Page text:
Contemporary Debates in Moral Theory features pairs of newly commissioned essays by some of the leading theorists working in the field today.
Brings together fresh debates on the most controversial issues in moral theory
Questions include: Are moral requirements derived from reason? How demanding is morality? Are virtues the proper starting point for moral theorizing?
Lively debate format sharply defines the issues, and paves the way for further discussion.
Will serve as an accessible introduction to the major topics in contemporary moral theory, while also capturing the imagination of professional philosophers.
James Dreier is Professor of Philosophy at Brown University. He works mainly in meta-ethics, and has published articles on relativism, expressivism, moral realism, practical rationality, decision theory, and the structure of normative theories.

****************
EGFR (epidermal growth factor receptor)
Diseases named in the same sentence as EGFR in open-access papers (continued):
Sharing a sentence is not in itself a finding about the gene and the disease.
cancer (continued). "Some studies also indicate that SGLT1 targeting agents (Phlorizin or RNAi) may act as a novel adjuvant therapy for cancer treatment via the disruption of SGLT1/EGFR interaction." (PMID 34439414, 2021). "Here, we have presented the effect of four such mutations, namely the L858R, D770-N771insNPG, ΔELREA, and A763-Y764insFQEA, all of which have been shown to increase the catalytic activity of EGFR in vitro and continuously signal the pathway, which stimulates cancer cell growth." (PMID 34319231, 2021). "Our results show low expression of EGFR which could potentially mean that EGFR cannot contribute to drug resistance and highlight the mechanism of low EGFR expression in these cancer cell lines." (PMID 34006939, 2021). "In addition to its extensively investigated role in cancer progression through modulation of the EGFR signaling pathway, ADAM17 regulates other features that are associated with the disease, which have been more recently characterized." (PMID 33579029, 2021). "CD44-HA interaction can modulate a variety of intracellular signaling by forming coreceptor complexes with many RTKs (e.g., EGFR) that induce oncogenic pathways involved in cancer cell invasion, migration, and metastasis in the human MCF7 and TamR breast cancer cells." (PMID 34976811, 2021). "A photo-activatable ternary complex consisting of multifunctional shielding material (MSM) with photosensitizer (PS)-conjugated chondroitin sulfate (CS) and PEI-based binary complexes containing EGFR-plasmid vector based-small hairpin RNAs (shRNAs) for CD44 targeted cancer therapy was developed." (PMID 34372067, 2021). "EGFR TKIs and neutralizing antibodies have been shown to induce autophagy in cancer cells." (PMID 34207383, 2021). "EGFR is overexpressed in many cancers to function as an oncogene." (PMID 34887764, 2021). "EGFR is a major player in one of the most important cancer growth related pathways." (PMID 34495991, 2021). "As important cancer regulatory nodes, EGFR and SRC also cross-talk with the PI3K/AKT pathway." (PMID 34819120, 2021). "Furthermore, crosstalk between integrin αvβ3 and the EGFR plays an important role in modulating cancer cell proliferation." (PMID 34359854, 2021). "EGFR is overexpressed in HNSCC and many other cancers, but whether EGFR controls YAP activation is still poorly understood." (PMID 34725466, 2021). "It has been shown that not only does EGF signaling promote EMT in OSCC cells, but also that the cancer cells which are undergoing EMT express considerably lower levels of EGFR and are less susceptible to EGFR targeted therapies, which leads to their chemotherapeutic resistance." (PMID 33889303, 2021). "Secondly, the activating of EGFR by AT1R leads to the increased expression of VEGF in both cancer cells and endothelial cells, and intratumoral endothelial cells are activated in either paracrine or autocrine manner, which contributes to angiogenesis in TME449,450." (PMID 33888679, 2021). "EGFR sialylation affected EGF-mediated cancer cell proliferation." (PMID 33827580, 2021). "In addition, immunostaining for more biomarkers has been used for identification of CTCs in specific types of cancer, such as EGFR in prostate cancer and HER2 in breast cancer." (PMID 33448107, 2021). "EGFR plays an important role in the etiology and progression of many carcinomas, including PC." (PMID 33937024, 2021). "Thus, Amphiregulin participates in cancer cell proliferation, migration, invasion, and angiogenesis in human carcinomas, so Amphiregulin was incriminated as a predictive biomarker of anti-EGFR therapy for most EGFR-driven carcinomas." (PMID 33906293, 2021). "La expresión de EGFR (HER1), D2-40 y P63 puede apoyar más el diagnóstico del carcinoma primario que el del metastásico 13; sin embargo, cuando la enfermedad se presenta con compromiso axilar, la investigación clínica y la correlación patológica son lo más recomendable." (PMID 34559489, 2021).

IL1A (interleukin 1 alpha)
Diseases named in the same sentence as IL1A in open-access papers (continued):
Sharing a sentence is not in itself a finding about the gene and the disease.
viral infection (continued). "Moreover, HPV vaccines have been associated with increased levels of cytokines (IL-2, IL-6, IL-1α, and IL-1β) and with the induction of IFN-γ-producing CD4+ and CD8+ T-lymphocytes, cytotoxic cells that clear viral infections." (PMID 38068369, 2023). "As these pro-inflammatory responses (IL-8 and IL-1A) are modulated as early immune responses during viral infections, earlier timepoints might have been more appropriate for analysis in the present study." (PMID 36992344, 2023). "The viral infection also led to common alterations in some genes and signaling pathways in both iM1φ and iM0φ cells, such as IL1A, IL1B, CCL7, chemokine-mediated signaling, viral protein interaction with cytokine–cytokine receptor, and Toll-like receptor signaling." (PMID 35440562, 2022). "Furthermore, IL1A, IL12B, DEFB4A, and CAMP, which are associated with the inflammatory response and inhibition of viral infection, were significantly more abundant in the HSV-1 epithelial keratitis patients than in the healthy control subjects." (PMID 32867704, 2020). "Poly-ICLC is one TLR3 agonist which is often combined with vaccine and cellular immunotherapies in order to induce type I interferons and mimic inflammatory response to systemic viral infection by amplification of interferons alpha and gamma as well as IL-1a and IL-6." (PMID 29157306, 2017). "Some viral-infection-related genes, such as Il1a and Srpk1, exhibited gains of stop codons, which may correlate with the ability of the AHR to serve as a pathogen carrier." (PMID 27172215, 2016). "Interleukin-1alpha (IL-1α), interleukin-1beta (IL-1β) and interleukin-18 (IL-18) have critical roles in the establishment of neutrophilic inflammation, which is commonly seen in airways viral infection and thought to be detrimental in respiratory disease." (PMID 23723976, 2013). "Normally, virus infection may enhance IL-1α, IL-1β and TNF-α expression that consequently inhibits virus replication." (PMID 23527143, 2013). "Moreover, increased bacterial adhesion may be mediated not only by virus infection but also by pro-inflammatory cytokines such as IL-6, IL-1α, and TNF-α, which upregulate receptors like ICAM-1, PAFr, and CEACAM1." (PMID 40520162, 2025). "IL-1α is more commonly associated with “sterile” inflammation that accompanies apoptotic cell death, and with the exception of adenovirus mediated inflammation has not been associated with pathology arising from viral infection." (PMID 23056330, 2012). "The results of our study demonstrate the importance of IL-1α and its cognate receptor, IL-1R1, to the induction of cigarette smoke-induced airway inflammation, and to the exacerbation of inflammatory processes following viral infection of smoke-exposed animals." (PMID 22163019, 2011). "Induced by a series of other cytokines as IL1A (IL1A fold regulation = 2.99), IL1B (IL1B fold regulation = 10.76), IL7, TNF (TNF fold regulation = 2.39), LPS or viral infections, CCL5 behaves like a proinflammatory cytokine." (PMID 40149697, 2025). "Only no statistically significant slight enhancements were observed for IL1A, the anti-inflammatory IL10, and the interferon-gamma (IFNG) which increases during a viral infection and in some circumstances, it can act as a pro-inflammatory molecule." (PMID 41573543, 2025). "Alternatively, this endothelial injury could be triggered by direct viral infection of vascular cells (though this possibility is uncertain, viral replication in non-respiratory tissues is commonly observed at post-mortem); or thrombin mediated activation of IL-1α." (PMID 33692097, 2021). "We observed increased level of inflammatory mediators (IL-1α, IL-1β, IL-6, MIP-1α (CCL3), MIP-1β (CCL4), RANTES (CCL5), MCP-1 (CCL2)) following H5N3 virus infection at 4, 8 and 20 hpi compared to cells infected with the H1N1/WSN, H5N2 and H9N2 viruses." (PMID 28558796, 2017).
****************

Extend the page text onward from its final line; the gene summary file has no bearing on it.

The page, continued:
Notes on Contributors. Introduction James Dreier. Part I: Normative Theory. Is the rightness of action determined by the value of consequences?. 1. The Consequentialist Perspective: William Shaw. 2. Against Maximizing Act-Consequentialism: Peter Vallentyne. 3. Reasons with Demands: Rethinking Rightness: Alastair Norcross. Can contract theory ground morality?. 4. Moral Contractarianism as a Foundation for Interpersonal Morality: Samuel Freeman. 5. Can Contract Theory Ground Morality?: Philip Pettit. Are the virtues the proper starting point for ethical theory?. 6. Are virtues the proper starting point for morality?: Rosalind Hursthouse. 7. Virtue theory: Julia Driver. Part II: Reason and Motivation. Are moral requirements derived from reason?. 8. Reason, Sentiment, and Categorical Imperatives: Samuel J. Kerstein. 9. Must We Weep for Sentimentalism?: Simon Blackburn. Is motivation internal to moral judgment?. 10. How do moral judgments motivate? : Sigrun Svavarsdottir. 11. Moral Motivation: R. Jay Wallace. Part III: Moral Facts and Explanations. Is morality fully factual?. 12. Moral Factualism: Peter Railton. 13. Morality without Moral Facts: Terry Horgan and Mark Timmons. Do moral facts and properties explain anything?. 14. Moral Explanations Defended: Nicholas L. Sturgeon. 15. Moral Epistemology and the Because Constraint: Nick Zangwill. Are there general moral principles?. 16. Ethical Generality and Moral Judgment: Robert Audi. 17. Defending Moral Particularism: Mark Lance and Margaret O. Little. Index of Subjects. Index of Names